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The Taliban say Afghans who worked for foreign groups should be safe | Taliban Stories

The group says Afghans who have worked with the US and NATO for the past 20 years are not afraid as long as they show ‘sympathy’.

The Taliban say those who worked for foreign forces in Afghanistan should be safe as long as they show “repentance” and should not leave the war-torn country.

“They will not be in any danger on our side … No one should leave this country,” he said on Monday.

“The Islamic Emirate wants to inform all the people mentioned above that they should show remorse for what they have done in the past and should not engage in such things in the future which is tantamount to rebelling against Islam and the country.”

The announcement comes as the United States and NATO forces continue to emerge, with US President Joe Biden establishing September 11 as the last day of Washington’s 20-year war in the country.

Thousands of Afghans have worked with international forces over the past 20 years as translators, security guards, and helpers elsewhere.

They fear retaliation from the Taliban if the military leaves. Many have applied for special visas to leave the country.

Several countries – including the US, Germany and Britain – have rehabilitation programs working in their region.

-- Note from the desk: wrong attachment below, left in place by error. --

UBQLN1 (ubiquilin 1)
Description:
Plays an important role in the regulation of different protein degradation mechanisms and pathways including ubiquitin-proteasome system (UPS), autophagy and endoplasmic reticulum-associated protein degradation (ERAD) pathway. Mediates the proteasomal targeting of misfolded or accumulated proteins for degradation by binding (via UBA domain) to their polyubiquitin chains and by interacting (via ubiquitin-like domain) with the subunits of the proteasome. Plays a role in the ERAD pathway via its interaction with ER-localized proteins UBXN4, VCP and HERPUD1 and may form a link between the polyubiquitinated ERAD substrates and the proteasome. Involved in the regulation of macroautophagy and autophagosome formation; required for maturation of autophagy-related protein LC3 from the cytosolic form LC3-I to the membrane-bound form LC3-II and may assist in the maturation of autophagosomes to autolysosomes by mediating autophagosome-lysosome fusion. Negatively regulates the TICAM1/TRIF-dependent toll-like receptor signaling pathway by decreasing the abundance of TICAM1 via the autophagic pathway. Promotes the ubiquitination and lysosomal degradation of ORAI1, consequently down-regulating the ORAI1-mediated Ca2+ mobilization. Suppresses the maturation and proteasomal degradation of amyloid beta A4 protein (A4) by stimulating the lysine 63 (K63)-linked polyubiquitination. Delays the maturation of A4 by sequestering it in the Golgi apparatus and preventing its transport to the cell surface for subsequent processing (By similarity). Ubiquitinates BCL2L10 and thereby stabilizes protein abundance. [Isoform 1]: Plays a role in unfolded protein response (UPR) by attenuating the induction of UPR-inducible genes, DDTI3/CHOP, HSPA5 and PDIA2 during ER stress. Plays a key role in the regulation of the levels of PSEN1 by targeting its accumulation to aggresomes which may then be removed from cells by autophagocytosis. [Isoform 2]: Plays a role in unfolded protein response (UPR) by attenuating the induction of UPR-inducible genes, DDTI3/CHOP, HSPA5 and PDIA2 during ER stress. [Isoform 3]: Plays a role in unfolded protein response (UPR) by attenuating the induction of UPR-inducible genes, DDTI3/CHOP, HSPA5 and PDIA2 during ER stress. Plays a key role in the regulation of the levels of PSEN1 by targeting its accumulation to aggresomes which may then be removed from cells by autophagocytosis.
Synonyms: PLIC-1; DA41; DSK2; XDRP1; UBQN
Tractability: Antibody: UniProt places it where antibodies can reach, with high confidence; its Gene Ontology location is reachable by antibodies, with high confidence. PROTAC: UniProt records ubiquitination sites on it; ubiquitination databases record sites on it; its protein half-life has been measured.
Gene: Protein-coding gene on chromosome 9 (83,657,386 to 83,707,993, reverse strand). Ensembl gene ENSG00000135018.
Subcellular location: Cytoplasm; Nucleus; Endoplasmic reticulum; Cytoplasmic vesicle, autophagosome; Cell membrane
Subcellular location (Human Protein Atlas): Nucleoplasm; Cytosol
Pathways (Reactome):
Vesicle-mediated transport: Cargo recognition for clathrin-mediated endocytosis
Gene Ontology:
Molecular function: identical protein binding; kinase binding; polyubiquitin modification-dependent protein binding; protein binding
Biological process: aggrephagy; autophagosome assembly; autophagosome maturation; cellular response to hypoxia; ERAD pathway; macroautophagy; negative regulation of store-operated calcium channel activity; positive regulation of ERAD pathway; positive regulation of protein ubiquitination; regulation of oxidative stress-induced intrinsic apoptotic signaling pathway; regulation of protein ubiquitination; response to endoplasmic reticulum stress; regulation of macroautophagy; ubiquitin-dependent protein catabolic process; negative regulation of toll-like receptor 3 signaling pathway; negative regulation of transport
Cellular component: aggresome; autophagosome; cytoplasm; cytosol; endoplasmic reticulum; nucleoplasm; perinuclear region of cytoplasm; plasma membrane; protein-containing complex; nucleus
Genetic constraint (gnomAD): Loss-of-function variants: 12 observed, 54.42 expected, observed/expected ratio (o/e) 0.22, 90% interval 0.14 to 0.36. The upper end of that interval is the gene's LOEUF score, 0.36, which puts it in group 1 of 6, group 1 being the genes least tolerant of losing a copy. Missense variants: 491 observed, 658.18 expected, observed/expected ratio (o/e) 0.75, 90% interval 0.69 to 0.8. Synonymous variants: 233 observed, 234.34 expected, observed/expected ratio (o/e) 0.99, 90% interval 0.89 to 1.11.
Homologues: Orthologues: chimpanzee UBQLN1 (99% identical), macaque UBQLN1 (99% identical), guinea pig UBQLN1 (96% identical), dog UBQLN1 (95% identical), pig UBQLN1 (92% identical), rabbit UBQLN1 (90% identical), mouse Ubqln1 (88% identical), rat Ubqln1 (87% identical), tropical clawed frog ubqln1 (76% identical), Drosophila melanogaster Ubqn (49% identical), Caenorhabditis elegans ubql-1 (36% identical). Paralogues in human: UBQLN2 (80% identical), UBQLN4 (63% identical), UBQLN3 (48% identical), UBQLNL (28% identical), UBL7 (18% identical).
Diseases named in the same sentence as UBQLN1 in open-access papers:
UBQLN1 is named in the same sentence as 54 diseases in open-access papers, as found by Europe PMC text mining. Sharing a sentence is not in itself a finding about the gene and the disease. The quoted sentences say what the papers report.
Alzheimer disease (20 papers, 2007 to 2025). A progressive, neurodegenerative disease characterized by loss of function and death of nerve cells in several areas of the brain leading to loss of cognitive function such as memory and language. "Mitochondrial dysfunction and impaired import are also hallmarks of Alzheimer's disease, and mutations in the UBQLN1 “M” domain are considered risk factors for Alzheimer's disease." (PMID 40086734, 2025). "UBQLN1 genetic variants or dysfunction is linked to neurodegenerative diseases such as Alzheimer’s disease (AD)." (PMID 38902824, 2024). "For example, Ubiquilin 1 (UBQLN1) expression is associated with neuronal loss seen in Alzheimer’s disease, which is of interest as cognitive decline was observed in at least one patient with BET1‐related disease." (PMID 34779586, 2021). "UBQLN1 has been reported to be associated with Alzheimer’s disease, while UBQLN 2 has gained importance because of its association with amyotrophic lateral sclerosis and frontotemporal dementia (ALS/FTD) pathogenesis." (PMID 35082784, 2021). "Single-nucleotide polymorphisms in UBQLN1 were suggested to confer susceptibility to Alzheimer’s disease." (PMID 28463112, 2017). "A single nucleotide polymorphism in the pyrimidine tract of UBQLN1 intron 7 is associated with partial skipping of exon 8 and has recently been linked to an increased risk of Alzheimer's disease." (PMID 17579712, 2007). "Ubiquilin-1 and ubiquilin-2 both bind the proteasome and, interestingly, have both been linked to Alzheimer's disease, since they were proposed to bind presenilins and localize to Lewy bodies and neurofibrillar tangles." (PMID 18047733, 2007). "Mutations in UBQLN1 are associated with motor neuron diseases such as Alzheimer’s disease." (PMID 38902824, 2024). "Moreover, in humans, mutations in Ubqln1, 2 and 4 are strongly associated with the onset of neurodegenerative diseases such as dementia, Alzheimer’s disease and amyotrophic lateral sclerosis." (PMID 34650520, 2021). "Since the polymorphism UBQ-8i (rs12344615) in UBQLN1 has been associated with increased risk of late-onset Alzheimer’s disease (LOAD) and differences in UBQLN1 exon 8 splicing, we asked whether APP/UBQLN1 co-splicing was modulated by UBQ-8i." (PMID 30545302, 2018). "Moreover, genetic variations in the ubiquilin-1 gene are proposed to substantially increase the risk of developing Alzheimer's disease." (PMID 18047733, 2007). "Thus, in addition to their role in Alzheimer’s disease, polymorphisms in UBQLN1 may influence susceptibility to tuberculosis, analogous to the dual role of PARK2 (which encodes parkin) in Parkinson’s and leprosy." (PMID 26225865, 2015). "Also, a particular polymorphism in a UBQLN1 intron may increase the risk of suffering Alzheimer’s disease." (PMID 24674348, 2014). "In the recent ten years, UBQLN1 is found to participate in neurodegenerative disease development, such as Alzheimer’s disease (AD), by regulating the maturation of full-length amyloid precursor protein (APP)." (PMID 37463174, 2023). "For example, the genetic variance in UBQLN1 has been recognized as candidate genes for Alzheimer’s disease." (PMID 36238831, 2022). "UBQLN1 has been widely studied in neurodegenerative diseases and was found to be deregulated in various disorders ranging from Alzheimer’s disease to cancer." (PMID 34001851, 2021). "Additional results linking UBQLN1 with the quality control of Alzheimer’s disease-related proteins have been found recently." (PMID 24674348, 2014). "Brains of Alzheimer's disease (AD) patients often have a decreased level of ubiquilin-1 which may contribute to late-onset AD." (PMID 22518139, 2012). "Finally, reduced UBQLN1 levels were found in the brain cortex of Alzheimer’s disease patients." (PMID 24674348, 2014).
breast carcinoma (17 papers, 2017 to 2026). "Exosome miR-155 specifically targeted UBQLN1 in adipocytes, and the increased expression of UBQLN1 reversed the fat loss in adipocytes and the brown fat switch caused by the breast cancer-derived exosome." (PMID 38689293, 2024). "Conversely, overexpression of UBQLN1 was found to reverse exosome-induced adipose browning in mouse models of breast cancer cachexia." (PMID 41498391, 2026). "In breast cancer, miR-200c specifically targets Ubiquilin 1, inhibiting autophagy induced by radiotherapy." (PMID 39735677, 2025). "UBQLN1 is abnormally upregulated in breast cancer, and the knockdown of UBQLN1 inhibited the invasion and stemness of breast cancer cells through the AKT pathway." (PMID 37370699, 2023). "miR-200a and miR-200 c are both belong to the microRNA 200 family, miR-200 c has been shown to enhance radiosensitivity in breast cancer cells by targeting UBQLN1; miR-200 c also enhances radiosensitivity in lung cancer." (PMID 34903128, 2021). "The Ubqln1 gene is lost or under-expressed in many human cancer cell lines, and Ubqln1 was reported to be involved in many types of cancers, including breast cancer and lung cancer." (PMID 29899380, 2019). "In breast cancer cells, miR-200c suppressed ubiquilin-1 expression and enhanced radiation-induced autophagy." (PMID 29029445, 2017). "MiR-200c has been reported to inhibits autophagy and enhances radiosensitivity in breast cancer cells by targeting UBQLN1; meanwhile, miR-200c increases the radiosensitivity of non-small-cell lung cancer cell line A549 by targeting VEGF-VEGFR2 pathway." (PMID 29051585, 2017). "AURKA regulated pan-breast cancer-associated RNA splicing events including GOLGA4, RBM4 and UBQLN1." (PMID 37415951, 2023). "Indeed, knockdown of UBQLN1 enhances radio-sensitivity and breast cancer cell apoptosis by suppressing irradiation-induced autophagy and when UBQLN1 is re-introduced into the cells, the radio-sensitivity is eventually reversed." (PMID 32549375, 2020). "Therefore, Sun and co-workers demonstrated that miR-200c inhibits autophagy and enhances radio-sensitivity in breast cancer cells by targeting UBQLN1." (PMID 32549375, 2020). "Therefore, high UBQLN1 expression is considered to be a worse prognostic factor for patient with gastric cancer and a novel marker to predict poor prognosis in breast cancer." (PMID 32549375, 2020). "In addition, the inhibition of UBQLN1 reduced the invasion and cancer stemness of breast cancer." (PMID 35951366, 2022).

The deployment of 18,000 Afghan people seeking a special visa to immigrate to the country is expected at the US embassy in Kabul, according to the ambassador’s actions.

Thousands of others have already moved to the countries where they have worked.

Last week, the Taliban also tried to oust foreign ambassadors after the Australian embassy closed in Kabul.

The group will provide a “safe haven” for the services to operate even after leaving the country.

According to the No One Left Behind, a non-governmental organization in the United States, about 300 U.S. military personnel or their relatives have been killed since 2016.

In the past, the Taliban have called Afghans working with “insurgents” and “rebels” or “slaves”.

The group called on Afghan people to “show remorse for their past actions” and said they should not engage in such activities in the future.

“We felt like our enemies when they were just standing in front of our enemy group,” he said.

“But once they leave their enemies and choose to be like ordinary Afghans in their homeland, they will not face any problem.”

It is doubtful whether local staff believe this.

Twitter users who support the Taliban also frequently express ideas about how local workers should be treated after the military leaves.

Many of them do not agree with what Monday said. They say, among other things, that one cannot forgive all those who worked for foreigners.

Over the past two decades, many Afghan translators have been killed and tortured by Taliban insurgents.

In recent weeks, many Afghans have staged protests in Kabul, demanding that foreign troops and embassies they worked with be relocated outside Afghanistan.

“They are following us,” Omid Mahmoodi, an interpreter who worked with the U.S. military between 2018 and 2020, told AFP last week.

“The Taliban will not forgive us. They will kill us and behead us.”

Another interpreter, Omar, who had worked with the US ambassador for almost 10 years, feared that those who would not leave the country would not escape the Taliban for long.

“I regret that I work for the US. That is the biggest mistake in my life, “said Omar, who asked AFP not to use his full name.” My uncles and relatives call me an American agent. “

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